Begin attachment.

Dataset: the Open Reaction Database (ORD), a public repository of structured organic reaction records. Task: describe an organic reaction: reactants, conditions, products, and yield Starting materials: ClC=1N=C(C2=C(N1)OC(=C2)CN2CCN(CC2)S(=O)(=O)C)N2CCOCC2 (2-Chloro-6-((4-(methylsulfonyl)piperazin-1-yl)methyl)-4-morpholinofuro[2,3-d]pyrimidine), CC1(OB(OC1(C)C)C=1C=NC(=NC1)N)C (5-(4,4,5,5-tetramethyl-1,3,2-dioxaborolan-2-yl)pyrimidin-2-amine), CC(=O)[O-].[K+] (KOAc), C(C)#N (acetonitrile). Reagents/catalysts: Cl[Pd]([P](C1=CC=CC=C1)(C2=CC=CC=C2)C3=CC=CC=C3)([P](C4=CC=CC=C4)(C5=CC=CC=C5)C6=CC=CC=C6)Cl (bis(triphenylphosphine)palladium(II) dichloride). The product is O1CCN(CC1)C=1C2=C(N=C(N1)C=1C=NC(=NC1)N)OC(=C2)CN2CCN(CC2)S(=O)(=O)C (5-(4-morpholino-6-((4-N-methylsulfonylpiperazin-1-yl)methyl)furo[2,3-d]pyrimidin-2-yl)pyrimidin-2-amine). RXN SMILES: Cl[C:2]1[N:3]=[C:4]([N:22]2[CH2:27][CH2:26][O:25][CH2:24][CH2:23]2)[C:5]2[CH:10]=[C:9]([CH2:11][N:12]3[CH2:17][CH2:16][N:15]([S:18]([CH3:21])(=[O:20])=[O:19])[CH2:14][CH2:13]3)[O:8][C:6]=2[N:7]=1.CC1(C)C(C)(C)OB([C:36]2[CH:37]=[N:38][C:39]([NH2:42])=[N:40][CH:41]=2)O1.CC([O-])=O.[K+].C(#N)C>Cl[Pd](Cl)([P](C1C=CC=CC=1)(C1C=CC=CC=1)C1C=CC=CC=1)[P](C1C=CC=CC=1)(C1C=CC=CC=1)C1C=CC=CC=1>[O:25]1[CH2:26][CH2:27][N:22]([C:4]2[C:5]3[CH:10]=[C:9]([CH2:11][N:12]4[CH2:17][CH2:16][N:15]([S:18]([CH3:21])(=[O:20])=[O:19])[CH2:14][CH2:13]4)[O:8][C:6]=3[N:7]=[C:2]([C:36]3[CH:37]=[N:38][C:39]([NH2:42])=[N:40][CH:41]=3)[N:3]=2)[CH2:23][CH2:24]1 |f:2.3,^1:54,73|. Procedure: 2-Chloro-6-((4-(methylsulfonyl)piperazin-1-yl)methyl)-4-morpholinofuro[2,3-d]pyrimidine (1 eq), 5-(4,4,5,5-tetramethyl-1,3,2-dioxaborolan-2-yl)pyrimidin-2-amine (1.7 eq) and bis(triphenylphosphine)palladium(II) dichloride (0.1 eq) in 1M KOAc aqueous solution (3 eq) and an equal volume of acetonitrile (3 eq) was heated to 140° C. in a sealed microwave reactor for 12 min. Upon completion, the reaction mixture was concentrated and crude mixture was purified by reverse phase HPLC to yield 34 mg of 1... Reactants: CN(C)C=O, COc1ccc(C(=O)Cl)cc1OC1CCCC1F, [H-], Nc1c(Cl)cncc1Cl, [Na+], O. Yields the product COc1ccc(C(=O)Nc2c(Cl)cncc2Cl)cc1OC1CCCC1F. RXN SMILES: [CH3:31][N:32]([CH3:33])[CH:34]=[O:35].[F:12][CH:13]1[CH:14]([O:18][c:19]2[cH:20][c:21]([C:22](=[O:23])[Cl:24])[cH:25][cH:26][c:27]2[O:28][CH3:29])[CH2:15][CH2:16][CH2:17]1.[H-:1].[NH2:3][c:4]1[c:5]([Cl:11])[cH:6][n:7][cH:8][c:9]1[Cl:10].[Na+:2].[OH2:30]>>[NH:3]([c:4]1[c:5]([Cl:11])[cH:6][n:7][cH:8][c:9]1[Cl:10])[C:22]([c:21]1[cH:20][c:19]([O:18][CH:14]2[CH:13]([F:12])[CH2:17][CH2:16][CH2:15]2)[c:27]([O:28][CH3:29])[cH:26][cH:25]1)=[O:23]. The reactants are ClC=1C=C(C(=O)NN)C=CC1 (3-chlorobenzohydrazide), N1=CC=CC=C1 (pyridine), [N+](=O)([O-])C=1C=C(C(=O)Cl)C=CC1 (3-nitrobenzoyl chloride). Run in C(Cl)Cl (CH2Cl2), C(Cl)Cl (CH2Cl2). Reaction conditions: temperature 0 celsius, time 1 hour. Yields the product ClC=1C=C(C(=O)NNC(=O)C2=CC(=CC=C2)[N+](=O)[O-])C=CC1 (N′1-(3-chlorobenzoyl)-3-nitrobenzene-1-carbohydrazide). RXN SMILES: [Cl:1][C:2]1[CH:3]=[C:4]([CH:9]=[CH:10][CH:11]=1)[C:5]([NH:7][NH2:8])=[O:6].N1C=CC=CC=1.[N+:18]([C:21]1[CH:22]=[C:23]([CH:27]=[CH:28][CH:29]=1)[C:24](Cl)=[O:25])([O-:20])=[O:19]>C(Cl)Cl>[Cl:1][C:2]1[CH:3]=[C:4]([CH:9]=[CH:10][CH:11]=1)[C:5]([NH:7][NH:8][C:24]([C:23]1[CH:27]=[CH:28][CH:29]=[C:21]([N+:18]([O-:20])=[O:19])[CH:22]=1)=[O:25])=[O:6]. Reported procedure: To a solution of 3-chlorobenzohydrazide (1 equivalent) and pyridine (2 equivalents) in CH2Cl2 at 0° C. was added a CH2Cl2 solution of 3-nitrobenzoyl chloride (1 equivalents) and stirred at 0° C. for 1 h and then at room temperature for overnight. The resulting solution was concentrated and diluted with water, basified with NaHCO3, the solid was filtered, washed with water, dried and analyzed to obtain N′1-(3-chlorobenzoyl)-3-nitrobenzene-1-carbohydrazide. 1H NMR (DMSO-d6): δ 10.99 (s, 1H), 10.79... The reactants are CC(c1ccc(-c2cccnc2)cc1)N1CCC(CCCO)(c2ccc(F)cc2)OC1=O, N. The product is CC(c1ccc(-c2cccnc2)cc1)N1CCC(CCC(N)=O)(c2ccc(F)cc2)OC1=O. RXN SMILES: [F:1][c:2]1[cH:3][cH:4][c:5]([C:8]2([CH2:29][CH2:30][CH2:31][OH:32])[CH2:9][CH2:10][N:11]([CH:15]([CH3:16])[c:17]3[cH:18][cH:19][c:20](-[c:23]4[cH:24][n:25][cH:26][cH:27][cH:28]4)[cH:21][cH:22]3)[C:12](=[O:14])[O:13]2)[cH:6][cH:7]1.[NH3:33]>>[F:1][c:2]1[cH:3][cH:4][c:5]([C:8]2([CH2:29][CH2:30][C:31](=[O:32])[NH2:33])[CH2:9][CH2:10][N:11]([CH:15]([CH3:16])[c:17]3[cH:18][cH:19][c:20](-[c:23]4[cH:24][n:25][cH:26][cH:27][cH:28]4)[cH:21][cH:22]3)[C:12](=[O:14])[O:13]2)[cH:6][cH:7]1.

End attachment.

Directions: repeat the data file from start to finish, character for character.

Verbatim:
Dataset: the Open Reaction Database (ORD), a public repository of structured organic reaction records. Task: describe an organic reaction: reactants, conditions, products, and yield Starting materials: ClC=1N=C(C2=C(N1)OC(=C2)CN2CCN(CC2)S(=O)(=O)C)N2CCOCC2 (2-Chloro-6-((4-(methylsulfonyl)piperazin-1-yl)methyl)-4-morpholinofuro[2,3-d]pyrimidine), CC1(OB(OC1(C)C)C=1C=NC(=NC1)N)C (5-(4,4,5,5-tetramethyl-1,3,2-dioxaborolan-2-yl)pyrimidin-2-amine), CC(=O)[O-].[K+] (KOAc), C(C)#N (acetonitrile). Reagents/catalysts: Cl[Pd]([P](C1=CC=CC=C1)(C2=CC=CC=C2)C3=CC=CC=C3)([P](C4=CC=CC=C4)(C5=CC=CC=C5)C6=CC=CC=C6)Cl (bis(triphenylphosphine)palladium(II) dichloride). The product is O1CCN(CC1)C=1C2=C(N=C(N1)C=1C=NC(=NC1)N)OC(=C2)CN2CCN(CC2)S(=O)(=O)C (5-(4-morpholino-6-((4-N-methylsulfonylpiperazin-1-yl)methyl)furo[2,3-d]pyrimidin-2-yl)pyrimidin-2-amine). RXN SMILES: Cl[C:2]1[N:3]=[C:4]([N:22]2[CH2:27][CH2:26][O:25][CH2:24][CH2:23]2)[C:5]2[CH:10]=[C:9]([CH2:11][N:12]3[CH2:17][CH2:16][N:15]([S:18]([CH3:21])(=[O:20])=[O:19])[CH2:14][CH2:13]3)[O:8][C:6]=2[N:7]=1.CC1(C)C(C)(C)OB([C:36]2[CH:37]=[N:38][C:39]([NH2:42])=[N:40][CH:41]=2)O1.CC([O-])=O.[K+].C(#N)C>Cl[Pd](Cl)([P](C1C=CC=CC=1)(C1C=CC=CC=1)C1C=CC=CC=1)[P](C1C=CC=CC=1)(C1C=CC=CC=1)C1C=CC=CC=1>[O:25]1[CH2:26][CH2:27][N:22]([C:4]2[C:5]3[CH:10]=[C:9]([CH2:11][N:12]4[CH2:17][CH2:16][N:15]([S:18]([CH3:21])(=[O:20])=[O:19])[CH2:14][CH2:13]4)[O:8][C:6]=3[N:7]=[C:2]([C:36]3[CH:37]=[N:38][C:39]([NH2:42])=[N:40][CH:41]=3)[N:3]=2)[CH2:23][CH2:24]1 |f:2.3,^1:54,73|. Procedure: 2-Chloro-6-((4-(methylsulfonyl)piperazin-1-yl)methyl)-4-morpholinofuro[2,3-d]pyrimidine (1 eq), 5-(4,4,5,5-tetramethyl-1,3,2-dioxaborolan-2-yl)pyrimidin-2-amine (1.7 eq) and bis(triphenylphosphine)palladium(II) dichloride (0.1 eq) in 1M KOAc aqueous solution (3 eq) and an equal volume of acetonitrile (3 eq) was heated to 140° C. in a sealed microwave reactor for 12 min. Upon completion, the reaction mixture was concentrated and crude mixture was purified by reverse phase HPLC to yield 34 mg of 1... Reactants: CN(C)C=O, COc1ccc(C(=O)Cl)cc1OC1CCCC1F, [H-], Nc1c(Cl)cncc1Cl, [Na+], O. Yields the product COc1ccc(C(=O)Nc2c(Cl)cncc2Cl)cc1OC1CCCC1F. RXN SMILES: [CH3:31][N:32]([CH3:33])[CH:34]=[O:35].[F:12][CH:13]1[CH:14]([O:18][c:19]2[cH:20][c:21]([C:22](=[O:23])[Cl:24])[cH:25][cH:26][c:27]2[O:28][CH3:29])[CH2:15][CH2:16][CH2:17]1.[H-:1].[NH2:3][c:4]1[c:5]([Cl:11])[cH:6][n:7][cH:8][c:9]1[Cl:10].[Na+:2].[OH2:30]>>[NH:3]([c:4]1[c:5]([Cl:11])[cH:6][n:7][cH:8][c:9]1[Cl:10])[C:22]([c:21]1[cH:20][c:19]([O:18][CH:14]2[CH:13]([F:12])[CH2:17][CH2:16][CH2:15]2)[c:27]([O:28][CH3:29])[cH:26][cH:25]1)=[O:23]. The reactants are ClC=1C=C(C(=O)NN)C=CC1 (3-chlorobenzohydrazide), N1=CC=CC=C1 (pyridine), [N+](=O)([O-])C=1C=C(C(=O)Cl)C=CC1 (3-nitrobenzoyl chloride). Run in C(Cl)Cl (CH2Cl2), C(Cl)Cl (CH2Cl2). Reaction conditions: temperature 0 celsius, time 1 hour. Yields the product ClC=1C=C(C(=O)NNC(=O)C2=CC(=CC=C2)[N+](=O)[O-])C=CC1 (N′1-(3-chlorobenzoyl)-3-nitrobenzene-1-carbohydrazide). RXN SMILES: [Cl:1][C:2]1[CH:3]=[C:4]([CH:9]=[CH:10][CH:11]=1)[C:5]([NH:7][NH2:8])=[O:6].N1C=CC=CC=1.[N+:18]([C:21]1[CH:22]=[C:23]([CH:27]=[CH:28][CH:29]=1)[C:24](Cl)=[O:25])([O-:20])=[O:19]>C(Cl)Cl>[Cl:1][C:2]1[CH:3]=[C:4]([CH:9]=[CH:10][CH:11]=1)[C:5]([NH:7][NH:8][C:24]([C:23]1[CH:27]=[CH:28][CH:29]=[C:21]([N+:18]([O-:20])=[O:19])[CH:22]=1)=[O:25])=[O:6]. Reported procedure: To a solution of 3-chlorobenzohydrazide (1 equivalent) and pyridine (2 equivalents) in CH2Cl2 at 0° C. was added a CH2Cl2 solution of 3-nitrobenzoyl chloride (1 equivalents) and stirred at 0° C. for 1 h and then at room temperature for overnight. The resulting solution was concentrated and diluted with water, basified with NaHCO3, the solid was filtered, washed with water, dried and analyzed to obtain N′1-(3-chlorobenzoyl)-3-nitrobenzene-1-carbohydrazide. 1H NMR (DMSO-d6): δ 10.99 (s, 1H), 10.79... The reactants are CC(c1ccc(-c2cccnc2)cc1)N1CCC(CCCO)(c2ccc(F)cc2)OC1=O, N. The product is CC(c1ccc(-c2cccnc2)cc1)N1CCC(CCC(N)=O)(c2ccc(F)cc2)OC1=O. RXN SMILES: [F:1][c:2]1[cH:3][cH:4][c:5]([C:8]2([CH2:29][CH2:30][CH2:31][OH:32])[CH2:9][CH2:10][N:11]([CH:15]([CH3:16])[c:17]3[cH:18][cH:19][c:20](-[c:23]4[cH:24][n:25][cH:26][cH:27][cH:28]4)[cH:21][cH:22]3)[C:12](=[O:14])[O:13]2)[cH:6][cH:7]1.[NH3:33]>>[F:1][c:2]1[cH:3][cH:4][c:5]([C:8]2([CH2:29][CH2:30][C:31](=[O:32])[NH2:33])[CH2:9][CH2:10][N:11]([CH:15]([CH3:16])[c:17]3[cH:18][cH:19][c:20](-[c:23]4[cH:24][n:25][cH:26][cH:27][cH:28]4)[cH:21][cH:22]3)[C:12](=[O:14])[O:13]2)[cH:6][cH:7]1.